Military hits Aceh rebels with air strikes


  • AseanPlus News
  • Wednesday, 02 Jul 2003

JAKARTA: Indonesia's military said yesterday it had used helicopters to fire rockets at suspected rebel positions in Aceh province, forcing residents to flee their homes. 

The military had since Sunday fired rockets from helicopters at several rebel areas at Nisam in North Aceh district, said spokesman Lieutenant Colonel Yani Basuki. 

“The aim of the strike is to prevent rebels from leaving their areas; it is not intended to kill,” Basuki said. 

Basuki did not say how many were forced to leave their homes for refugee camps but the Jakarta Post said about 10,000 people from three villages had been driven out. 

The military on May 19 launched an all-out assault to crush Free Aceh Movement (GAM) separatist guerillas, who have been fighting for independence since 1976. 

GAM chief spokesman Sofyan Daud said here the assault continued yesterday. 

“There are victims among the residents,” he said, but was unable to provide a figure. 

Daud denied that rebels were still in the area being attacked. He also denied rebels planted two homemade bombs that exploded in the capital Banda Aceh on Monday, injuring three people.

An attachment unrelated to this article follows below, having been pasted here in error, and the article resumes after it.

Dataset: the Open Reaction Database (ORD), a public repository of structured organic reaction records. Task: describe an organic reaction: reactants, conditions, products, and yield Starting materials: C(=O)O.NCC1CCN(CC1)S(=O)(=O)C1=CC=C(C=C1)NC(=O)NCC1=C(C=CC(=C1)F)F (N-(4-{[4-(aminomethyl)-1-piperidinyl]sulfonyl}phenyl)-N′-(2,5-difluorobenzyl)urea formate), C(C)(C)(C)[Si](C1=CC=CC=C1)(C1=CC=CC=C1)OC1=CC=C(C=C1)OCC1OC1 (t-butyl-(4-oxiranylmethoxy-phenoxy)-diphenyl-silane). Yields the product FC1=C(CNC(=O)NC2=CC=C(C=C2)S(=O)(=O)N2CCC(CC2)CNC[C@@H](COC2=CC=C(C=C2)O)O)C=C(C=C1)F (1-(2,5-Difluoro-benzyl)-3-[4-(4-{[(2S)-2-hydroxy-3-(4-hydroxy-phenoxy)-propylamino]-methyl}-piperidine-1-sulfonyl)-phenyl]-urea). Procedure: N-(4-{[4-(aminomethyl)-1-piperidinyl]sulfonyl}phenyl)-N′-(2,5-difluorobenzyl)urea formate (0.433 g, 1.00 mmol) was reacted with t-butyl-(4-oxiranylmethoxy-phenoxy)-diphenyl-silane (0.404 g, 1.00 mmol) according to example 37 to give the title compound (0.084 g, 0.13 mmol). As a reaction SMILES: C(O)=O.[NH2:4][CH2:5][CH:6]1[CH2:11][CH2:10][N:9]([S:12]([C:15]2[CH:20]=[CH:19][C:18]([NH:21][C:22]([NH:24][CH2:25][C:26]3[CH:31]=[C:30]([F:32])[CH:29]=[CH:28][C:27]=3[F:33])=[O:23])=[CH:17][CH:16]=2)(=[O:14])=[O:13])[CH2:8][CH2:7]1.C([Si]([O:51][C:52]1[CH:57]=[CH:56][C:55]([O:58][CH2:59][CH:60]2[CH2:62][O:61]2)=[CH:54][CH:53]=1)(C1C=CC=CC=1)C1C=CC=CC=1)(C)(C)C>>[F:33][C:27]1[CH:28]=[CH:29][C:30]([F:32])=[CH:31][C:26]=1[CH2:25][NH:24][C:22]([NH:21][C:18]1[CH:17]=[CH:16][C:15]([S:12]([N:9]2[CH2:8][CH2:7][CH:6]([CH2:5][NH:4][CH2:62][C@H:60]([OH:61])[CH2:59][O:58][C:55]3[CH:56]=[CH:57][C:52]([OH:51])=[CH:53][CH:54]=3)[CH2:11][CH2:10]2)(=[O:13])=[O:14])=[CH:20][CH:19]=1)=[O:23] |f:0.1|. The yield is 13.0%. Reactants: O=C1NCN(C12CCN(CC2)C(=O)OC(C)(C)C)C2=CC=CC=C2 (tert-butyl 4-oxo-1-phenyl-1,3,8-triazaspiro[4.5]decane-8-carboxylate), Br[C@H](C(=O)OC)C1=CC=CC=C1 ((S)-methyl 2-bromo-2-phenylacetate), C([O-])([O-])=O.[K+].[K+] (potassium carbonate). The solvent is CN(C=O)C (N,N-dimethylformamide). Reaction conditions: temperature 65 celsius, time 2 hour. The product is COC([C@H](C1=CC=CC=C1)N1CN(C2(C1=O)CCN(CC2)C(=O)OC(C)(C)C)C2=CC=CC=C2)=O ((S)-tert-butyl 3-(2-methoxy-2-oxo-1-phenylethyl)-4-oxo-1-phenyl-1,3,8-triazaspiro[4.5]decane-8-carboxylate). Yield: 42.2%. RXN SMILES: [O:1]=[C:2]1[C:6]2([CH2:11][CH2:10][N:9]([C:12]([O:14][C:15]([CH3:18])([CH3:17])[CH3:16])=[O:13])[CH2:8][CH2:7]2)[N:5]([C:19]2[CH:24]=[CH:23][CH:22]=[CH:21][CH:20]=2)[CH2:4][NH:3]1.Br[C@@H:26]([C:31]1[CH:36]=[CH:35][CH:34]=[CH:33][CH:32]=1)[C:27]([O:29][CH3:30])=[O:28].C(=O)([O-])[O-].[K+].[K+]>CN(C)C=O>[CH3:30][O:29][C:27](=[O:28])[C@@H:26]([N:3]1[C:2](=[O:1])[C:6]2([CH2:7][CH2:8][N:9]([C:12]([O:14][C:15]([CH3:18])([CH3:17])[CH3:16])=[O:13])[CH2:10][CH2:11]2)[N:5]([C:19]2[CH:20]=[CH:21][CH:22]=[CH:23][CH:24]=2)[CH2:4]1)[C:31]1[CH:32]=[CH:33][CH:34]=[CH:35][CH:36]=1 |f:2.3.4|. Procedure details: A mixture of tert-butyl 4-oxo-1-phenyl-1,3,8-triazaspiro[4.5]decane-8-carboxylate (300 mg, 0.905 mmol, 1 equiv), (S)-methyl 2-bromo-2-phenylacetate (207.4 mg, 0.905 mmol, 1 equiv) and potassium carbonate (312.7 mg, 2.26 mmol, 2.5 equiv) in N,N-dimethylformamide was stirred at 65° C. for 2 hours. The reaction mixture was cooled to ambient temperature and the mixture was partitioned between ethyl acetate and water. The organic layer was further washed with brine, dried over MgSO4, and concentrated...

The Jakarta Post reported that thousands of Aceh civil servants were on edge before a screening set to start yesterday to test their loyalty to the republic. 

Many had expressed concerns that the screening would land them in jail should they not pass it and said they were under pressure from both sides. 

“GAM has guns and lists of civil servants. Meanwhile, if we fail the government test, we will be considered GAM accomplices,” civil servant Munir said. 

In Banda Aceh, an activist who campaigned for an independence referendum in the province was jailed for five years for sedition. Judges said Muhammad Nazar, 30, was guilty of urging Acehnese to call for a referendum on self-rule and to support separatist rebels, in three of his speeches in January and February. 

Nazar, who in 2001 was jailed for one year for similar offences, called the verdict “the death knell to freedom of expression”. – AFP  

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